The British Council are offering students the opportunity to teach English overseas on a paid six-month or one-year placement working as an English Language Assistant (ELA). Teaching time is limited to between 12 and 20 hours a week, giving you plenty of time to experience the country you are in and pursue other interests. In this blog, current SALC student Lucy McCormick shares her experience of being an ELA, including her top 3 tips for making the most of the experience.

Please be aware that, although applications for this programme for 2021/22 are proceeding as normal, there may be delays or changes to the process due to COVID-19. Any updates will be communicated directly to applicants by the British Council. For further information, please refer to the British Council’s COVID-19 response information and the latest government guidance for students.

Photograph of The Albaicín, Granada, courtesy of Lucy McCormick

Will Residence Abroad be the best year of your life? Unfortunately, I can’t answer that question. I don’t know! However, I can give you my best, first-hand advice and top tips for making the most of your year abroad.

At first, I didn’t even want to think about leaving home to become an English Language Assistant (ELA) in Spain. I was terrified and thought that I was the only one who wasn’t over the moon excited about going abroad. If you feel similarly, I promise you will not be the only one. I know this is cliché but pushing yourself out of your comfort zone is key. There is an ELA orientation event for the assistants to meet each other and, although I really didn’t want to go, it was the best decision I ever made. I highly recommend going to anything similar that is available. I met a group of really good friends and I would have missed out 8 months of fun and memories had I not pushed myself.

I absolutely loved working as an ELA but, from my experience of a Spanish primary school, there were a few surprises so I hope this will prepare you. The school wanted me to teach science lessons in English, using their textbooks to plan. Many schools encourage you to read an English passage from the textbook, have the children repeat it aloud and then orally translate it into Spanish. That way, you can be involved in helping with the children’s pronunciation, translation and understanding. You should also create additional, educational activities, like worksheets or team-based games, which the children can get excited about.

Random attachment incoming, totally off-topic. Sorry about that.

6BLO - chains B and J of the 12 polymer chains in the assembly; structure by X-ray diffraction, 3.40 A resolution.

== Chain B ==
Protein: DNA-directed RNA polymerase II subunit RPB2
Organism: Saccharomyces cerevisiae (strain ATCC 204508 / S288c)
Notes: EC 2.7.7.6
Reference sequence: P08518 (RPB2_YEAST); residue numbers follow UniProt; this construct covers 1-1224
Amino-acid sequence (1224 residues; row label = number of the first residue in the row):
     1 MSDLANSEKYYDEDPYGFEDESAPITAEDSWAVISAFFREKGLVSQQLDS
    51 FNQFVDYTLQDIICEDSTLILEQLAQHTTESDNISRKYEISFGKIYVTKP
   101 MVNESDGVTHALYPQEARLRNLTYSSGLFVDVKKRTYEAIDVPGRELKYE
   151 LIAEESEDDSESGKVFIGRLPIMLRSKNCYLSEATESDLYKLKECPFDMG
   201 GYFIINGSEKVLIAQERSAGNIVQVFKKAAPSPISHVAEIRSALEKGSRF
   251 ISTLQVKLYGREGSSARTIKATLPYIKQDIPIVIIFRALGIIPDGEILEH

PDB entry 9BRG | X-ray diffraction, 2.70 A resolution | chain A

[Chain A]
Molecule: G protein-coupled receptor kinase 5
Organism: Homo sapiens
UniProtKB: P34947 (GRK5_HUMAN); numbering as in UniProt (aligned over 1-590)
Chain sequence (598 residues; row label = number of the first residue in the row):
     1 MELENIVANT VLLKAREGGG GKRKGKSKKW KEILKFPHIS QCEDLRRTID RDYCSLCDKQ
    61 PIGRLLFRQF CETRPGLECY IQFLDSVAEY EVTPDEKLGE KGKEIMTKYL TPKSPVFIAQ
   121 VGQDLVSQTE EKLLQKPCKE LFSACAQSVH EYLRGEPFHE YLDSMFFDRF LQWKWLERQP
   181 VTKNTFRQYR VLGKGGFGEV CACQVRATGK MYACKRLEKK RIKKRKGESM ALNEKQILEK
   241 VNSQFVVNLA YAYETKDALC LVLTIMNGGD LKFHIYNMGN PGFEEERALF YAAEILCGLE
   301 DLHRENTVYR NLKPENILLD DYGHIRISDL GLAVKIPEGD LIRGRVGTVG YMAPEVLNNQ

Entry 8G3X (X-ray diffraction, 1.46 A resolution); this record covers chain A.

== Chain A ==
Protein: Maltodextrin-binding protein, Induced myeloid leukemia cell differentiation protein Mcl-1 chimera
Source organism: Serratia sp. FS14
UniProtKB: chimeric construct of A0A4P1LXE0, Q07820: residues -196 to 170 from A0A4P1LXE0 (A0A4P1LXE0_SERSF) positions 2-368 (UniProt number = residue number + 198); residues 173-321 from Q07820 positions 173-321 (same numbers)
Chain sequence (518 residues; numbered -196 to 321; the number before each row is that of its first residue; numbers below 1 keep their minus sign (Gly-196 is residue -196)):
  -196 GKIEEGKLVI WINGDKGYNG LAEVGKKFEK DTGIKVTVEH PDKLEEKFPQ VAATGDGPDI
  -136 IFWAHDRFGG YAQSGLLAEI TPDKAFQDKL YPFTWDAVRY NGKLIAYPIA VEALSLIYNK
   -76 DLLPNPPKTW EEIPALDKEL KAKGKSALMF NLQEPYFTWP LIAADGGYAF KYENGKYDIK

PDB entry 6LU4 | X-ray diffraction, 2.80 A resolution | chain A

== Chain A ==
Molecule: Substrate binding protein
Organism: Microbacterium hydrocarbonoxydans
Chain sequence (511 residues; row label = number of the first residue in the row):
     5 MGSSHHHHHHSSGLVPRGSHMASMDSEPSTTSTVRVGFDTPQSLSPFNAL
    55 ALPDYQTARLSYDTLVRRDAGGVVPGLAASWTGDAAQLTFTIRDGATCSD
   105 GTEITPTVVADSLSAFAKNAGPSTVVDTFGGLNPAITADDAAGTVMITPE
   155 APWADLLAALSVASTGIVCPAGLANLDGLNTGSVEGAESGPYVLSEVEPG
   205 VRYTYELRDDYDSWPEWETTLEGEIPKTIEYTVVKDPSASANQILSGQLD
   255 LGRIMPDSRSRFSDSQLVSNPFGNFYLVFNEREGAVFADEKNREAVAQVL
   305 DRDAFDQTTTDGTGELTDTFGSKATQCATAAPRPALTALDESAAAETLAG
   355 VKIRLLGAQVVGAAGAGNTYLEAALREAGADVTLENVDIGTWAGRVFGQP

My Top 3 ELA Tips


  1. Go outside with the children at break time. If you build a friendly relationship with them, they will be more likely to engage during lessons.
  2. It’s a learning experience for everyone! The teachers want to better their English and you want to improve your respective language. Don’t be embarrassed about making mistakes, it’s a good opportunity to ask questions and ask for help.
  3. In Spain, you’ll need to embrace the laid-back attitude. Prepare your work but don’t be disheartened or worried if the lesson topic changes and you have to improvise. The teacher that you work with will guide you. Remember that the children’s achievement is not your responsibility.


I highly recommend being an ELA for many reasons. It’s a break from academic study for a year yet offers a fantastic opportunity to improve your language skills. In terms of the future, the programme is widely recognised and so is a wonderful addition to your CV. Although, the most important factor for now is how much fun you’ll have! School trips, opportunities to travel around a new country and the chance to meet new friends from all over the world. The working hours are short, and you will never have so much free time again (especially not in final year – believe me!) so make the most of it!


Both second-year Language students intending to work as an ELA for their residence abroad, and final year students on any degree programme can apply to the Scheme. The deadline for applications is Wednesday 3 February 2021 at 16.00 GMT and you can find more information about the scheme, including how to apply on the British Council Website.

If you’re a second year Language student and want to work as a British Council ELA for your residence abroad, please ensure you’ve read through the ELA briefing slides on your My Placement record. The Residence Abroad Office is available to answer any questions you might have: